Storytelling exists in all cultures; it is used to convey learning and history, as well as to entertain children and adults alike. Stories were developed down through the ages as a means of transferring knowledge, long before books and now the web enabled their storage.
Storytelling has risen in importance in business over the last decade to become one of the essential skills of CEOs and CMOs alike. And with the introduction of websites and Fan pages, for br ands as well.
Br and stories are perhaps one of the easiest ways to resonate with customers, which hopefully then leads to those highly sought-after but ever-diminishing rewards of loyalty and advocacy. Of course I say “easiest” with caution, since great storytelling is an art that is often learned but rarely truly mastered. ( and I knowingly accept that I’m too often in that group!)
One of the best places to find great storytellers, and stories in general, is on TED. One of the most popular talks on the topic “The Clue to a great story” was given in February 2012 by Andrew Stanton. Stanton is the Pixar writer and director behind both Toy Story and WALL-E, both incredible stories, I’m sure you’d agree. I was reminded of this fascinating talk recently, because it was turned into a beautiful infographic on the TED Blog. We all love infographics almost as much as stories, so I was inspired to take the five “clues” Stanton talked about and apply them to br and stories.
Make me Care
According to Stanton, a story needs to start by drawing sympathy from the audience. In the beginning, the hero is rejected or badly treated by family, friends, employers, circumstances, or the world; think Cinderella or the loveable WALL-E as typical examples. Their plight immediately sets the stage for building feelings of concern in the audience, especially when identified as unfair or outside the control of the hero, which is often the opening scene.
In the case of br ands I believe the emotions most sought are on the opposite side of Plutchiks’ Wheel of Emotions (above); those of trust, admiration or anticipation. People spend money on br ands because the believe they will provide pleasure and / or solve a problem. Our job is to not only satisfy this need, but to go even further by turning that expectation into surprise and delight (more on that later).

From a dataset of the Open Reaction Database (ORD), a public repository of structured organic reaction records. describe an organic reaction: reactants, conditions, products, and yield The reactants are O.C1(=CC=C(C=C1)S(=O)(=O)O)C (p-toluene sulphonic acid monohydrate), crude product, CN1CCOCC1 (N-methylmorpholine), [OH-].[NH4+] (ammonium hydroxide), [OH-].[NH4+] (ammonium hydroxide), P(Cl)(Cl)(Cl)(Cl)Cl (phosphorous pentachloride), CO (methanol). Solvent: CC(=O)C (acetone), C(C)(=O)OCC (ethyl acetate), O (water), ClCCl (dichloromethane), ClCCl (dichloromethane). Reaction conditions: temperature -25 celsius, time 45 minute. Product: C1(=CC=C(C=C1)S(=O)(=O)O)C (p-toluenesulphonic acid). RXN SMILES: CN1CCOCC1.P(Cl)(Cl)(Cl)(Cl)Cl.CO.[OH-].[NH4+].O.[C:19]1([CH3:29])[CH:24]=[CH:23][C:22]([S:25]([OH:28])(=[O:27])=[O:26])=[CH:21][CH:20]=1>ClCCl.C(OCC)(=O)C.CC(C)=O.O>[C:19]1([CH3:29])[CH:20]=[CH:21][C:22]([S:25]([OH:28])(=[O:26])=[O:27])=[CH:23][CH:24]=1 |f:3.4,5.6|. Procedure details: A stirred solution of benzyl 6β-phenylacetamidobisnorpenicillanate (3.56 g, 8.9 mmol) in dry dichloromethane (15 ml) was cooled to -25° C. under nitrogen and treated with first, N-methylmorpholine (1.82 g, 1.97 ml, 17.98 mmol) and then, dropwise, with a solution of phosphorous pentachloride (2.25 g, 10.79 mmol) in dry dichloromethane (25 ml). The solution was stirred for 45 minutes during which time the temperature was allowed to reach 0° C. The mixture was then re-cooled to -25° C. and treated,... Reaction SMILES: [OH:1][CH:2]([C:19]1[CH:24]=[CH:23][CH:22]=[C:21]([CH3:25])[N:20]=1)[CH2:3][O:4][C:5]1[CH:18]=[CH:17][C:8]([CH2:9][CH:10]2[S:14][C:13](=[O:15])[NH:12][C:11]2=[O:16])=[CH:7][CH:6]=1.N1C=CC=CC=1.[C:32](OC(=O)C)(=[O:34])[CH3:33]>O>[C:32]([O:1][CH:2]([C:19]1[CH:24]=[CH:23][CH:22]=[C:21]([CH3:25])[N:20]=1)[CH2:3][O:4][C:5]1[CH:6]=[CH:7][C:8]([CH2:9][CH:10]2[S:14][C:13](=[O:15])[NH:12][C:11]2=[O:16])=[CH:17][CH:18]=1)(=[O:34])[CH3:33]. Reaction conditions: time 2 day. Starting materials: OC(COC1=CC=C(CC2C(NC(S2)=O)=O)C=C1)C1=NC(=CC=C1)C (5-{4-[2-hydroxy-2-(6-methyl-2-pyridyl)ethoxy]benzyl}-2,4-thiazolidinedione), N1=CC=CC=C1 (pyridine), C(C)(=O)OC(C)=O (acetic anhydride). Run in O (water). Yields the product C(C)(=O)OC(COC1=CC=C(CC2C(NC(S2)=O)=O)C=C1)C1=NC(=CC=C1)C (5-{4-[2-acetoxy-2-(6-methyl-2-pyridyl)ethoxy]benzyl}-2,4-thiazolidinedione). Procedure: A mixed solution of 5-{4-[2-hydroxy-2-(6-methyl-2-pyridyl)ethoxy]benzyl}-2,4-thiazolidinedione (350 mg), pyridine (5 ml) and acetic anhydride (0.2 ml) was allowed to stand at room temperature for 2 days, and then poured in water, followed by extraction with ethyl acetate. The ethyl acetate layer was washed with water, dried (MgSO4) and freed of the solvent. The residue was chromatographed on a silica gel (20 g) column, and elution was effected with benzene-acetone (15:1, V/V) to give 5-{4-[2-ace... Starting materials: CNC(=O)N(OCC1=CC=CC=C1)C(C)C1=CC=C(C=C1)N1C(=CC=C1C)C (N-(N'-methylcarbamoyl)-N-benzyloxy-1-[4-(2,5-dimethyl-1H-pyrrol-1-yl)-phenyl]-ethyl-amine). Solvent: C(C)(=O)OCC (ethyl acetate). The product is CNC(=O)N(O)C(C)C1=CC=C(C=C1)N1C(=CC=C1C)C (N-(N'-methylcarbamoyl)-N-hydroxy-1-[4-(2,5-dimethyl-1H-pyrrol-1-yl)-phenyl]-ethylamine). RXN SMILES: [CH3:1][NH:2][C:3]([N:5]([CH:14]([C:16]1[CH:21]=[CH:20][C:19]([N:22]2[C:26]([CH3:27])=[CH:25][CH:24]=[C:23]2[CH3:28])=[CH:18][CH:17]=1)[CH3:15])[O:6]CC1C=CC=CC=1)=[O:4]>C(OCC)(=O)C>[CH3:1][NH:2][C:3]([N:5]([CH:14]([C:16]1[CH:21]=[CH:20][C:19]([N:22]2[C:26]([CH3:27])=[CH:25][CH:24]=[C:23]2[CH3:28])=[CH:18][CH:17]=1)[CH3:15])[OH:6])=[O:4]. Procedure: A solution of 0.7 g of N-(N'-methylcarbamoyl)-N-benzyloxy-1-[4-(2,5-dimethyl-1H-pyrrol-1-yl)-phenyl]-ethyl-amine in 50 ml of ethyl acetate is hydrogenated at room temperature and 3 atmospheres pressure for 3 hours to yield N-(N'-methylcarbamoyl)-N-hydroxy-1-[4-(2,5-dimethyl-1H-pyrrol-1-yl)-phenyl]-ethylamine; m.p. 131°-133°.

Take me with you
In storytelling there is a promise of a journey, a mystery or of a problem solved; something that entices the reader or listener to stay and learn more.
A br and wants its customers to stay and become loyal, so it too makes promises, whether real or imagined. When I first started working at Philip Morris International, there was a rumour amongst consumers that Marlboro was financing the Ku Klux Klan in the US, because its packaging had three red rooftops or “K’s” on it. Management obviously didn’t want this imagined, so one of the K’s was removed by making the bottom of the pack solid red.
However, consumers’ desire for mystery was so strong that another quickly emerged, that of Marlboro hating Blacks, Asians and Indians. This second story came about because a consumer had found the printer reference line of coloured dots on the inside of the pack when it had been dismantled. This time there was little management could do, other than to deny it, which appeared to have the opposite affect of further confirming the rumour.
Customers love to tell stories about “their” br ands. There are many myths about the greatest br ands around, often starting from their packaging or communications. Toblerone has the “Bear of Berne” and the Matterhorn, exemplifying its Swiss origin, on its pack and the chocolate itself is shaped like a mountain. Camel has the “Manneken Pis from Brussels” on the back leg of the camel. Whereas the former was intentional, I don’t think JTI planned that into their design; consumers just imagined and then shared their fidning, turning it into reality.